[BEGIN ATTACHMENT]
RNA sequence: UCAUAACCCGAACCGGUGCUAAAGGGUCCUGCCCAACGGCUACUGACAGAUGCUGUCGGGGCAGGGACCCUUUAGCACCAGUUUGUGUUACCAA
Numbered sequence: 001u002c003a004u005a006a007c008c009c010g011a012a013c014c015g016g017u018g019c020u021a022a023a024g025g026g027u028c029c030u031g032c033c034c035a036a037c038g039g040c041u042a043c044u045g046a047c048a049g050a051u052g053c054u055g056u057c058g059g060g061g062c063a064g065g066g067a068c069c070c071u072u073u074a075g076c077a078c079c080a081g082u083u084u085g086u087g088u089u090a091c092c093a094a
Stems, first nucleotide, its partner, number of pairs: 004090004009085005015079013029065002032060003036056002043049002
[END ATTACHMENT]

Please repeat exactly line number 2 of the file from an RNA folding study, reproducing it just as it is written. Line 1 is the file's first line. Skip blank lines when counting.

Numbered sequence: 001u002c003a004u005a006a007c008c009c010g011a012a013c014c015g016g017u018g019c020u021a022a023a024g025g026g027u028c029c030u031g032c033c034c035a036a037c038g039g040c041u042a043c044u045g046a047c048a049g050a051u052g053c054u055g056u057c058g059g060g061g062c063a064g065g066g067a068c069c070c071u072u073u074a075g076c077a078c079c080a081g082u083u084u085g086u087g088u089u090a091c092c093a094a